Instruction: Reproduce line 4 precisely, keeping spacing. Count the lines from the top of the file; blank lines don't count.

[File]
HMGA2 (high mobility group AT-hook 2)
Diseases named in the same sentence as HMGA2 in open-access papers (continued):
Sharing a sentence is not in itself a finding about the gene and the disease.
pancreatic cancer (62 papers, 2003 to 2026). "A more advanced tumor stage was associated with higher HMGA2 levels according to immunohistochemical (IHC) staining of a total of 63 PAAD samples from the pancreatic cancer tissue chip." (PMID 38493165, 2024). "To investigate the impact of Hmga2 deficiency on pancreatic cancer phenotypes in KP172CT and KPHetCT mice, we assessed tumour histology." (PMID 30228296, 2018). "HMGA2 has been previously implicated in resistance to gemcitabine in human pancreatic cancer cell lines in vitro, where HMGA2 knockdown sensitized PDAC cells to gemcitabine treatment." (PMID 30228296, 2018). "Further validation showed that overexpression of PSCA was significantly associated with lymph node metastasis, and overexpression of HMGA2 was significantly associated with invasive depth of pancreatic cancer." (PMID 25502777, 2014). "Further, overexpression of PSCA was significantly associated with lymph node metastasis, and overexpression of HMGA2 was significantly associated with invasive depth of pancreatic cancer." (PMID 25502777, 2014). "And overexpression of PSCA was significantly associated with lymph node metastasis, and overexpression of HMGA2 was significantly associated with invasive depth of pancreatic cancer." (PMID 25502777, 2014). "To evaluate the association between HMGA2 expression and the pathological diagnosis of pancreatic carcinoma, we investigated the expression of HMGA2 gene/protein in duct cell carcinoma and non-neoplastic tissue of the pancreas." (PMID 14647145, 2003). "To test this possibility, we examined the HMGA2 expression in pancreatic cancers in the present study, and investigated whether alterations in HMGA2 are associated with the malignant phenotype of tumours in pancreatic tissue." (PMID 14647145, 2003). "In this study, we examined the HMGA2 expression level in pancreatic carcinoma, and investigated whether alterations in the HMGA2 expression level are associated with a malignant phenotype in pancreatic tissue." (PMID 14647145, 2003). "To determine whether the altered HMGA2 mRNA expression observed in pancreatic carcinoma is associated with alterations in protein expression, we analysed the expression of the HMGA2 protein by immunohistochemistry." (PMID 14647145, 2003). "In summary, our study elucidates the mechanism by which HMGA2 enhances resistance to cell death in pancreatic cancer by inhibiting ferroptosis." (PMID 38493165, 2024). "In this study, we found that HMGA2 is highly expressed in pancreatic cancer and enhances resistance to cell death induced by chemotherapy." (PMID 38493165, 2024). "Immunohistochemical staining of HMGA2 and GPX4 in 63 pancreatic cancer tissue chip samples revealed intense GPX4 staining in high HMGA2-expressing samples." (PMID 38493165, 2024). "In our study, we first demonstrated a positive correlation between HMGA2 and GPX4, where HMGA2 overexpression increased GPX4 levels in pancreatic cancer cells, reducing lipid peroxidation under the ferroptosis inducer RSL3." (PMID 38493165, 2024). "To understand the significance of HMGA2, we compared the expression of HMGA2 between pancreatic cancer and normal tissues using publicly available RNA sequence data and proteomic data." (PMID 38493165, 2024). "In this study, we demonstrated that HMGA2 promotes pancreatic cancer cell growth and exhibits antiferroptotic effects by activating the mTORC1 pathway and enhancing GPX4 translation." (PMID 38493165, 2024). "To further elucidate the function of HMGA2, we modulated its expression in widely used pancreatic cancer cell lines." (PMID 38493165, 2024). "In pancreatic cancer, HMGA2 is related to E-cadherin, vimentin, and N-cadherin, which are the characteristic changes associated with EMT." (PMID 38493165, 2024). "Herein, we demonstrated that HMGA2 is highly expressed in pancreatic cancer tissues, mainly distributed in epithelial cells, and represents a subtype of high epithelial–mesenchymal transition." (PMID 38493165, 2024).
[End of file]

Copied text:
pancreatic cancer (62 papers, 2003 to 2026). "A more advanced tumor stage was associated with higher HMGA2 levels according to immunohistochemical (IHC) staining of a total of 63 PAAD samples from the pancreatic cancer tissue chip." (PMID 38493165, 2024). "To investigate the impact of Hmga2 deficiency on pancreatic cancer phenotypes in KP172CT and KPHetCT mice, we assessed tumour histology." (PMID 30228296, 2018). "HMGA2 has been previously implicated in resistance to gemcitabine in human pancreatic cancer cell lines in vitro, where HMGA2 knockdown sensitized PDAC cells to gemcitabine treatment." (PMID 30228296, 2018). "Further validation showed that overexpression of PSCA was significantly associated with lymph node metastasis, and overexpression of HMGA2 was significantly associated with invasive depth of pancreatic cancer." (PMID 25502777, 2014). "Further, overexpression of PSCA was significantly associated with lymph node metastasis, and overexpression of HMGA2 was significantly associated with invasive depth of pancreatic cancer." (PMID 25502777, 2014). "And overexpression of PSCA was significantly associated with lymph node metastasis, and overexpression of HMGA2 was significantly associated with invasive depth of pancreatic cancer." (PMID 25502777, 2014). "To evaluate the association between HMGA2 expression and the pathological diagnosis of pancreatic carcinoma, we investigated the expression of HMGA2 gene/protein in duct cell carcinoma and non-neoplastic tissue of the pancreas." (PMID 14647145, 2003). "To test this possibility, we examined the HMGA2 expression in pancreatic cancers in the present study, and investigated whether alterations in HMGA2 are associated with the malignant phenotype of tumours in pancreatic tissue." (PMID 14647145, 2003). "In this study, we examined the HMGA2 expression level in pancreatic carcinoma, and investigated whether alterations in the HMGA2 expression level are associated with a malignant phenotype in pancreatic tissue." (PMID 14647145, 2003). "To determine whether the altered HMGA2 mRNA expression observed in pancreatic carcinoma is associated with alterations in protein expression, we analysed the expression of the HMGA2 protein by immunohistochemistry." (PMID 14647145, 2003). "In summary, our study elucidates the mechanism by which HMGA2 enhances resistance to cell death in pancreatic cancer by inhibiting ferroptosis." (PMID 38493165, 2024). "In this study, we found that HMGA2 is highly expressed in pancreatic cancer and enhances resistance to cell death induced by chemotherapy." (PMID 38493165, 2024). "Immunohistochemical staining of HMGA2 and GPX4 in 63 pancreatic cancer tissue chip samples revealed intense GPX4 staining in high HMGA2-expressing samples." (PMID 38493165, 2024). "In our study, we first demonstrated a positive correlation between HMGA2 and GPX4, where HMGA2 overexpression increased GPX4 levels in pancreatic cancer cells, reducing lipid peroxidation under the ferroptosis inducer RSL3." (PMID 38493165, 2024). "To understand the significance of HMGA2, we compared the expression of HMGA2 between pancreatic cancer and normal tissues using publicly available RNA sequence data and proteomic data." (PMID 38493165, 2024). "In this study, we demonstrated that HMGA2 promotes pancreatic cancer cell growth and exhibits antiferroptotic effects by activating the mTORC1 pathway and enhancing GPX4 translation." (PMID 38493165, 2024). "To further elucidate the function of HMGA2, we modulated its expression in widely used pancreatic cancer cell lines." (PMID 38493165, 2024). "In pancreatic cancer, HMGA2 is related to E-cadherin, vimentin, and N-cadherin, which are the characteristic changes associated with EMT." (PMID 38493165, 2024). "Herein, we demonstrated that HMGA2 is highly expressed in pancreatic cancer tissues, mainly distributed in epithelial cells, and represents a subtype of high epithelial–mesenchymal transition." (PMID 38493165, 2024).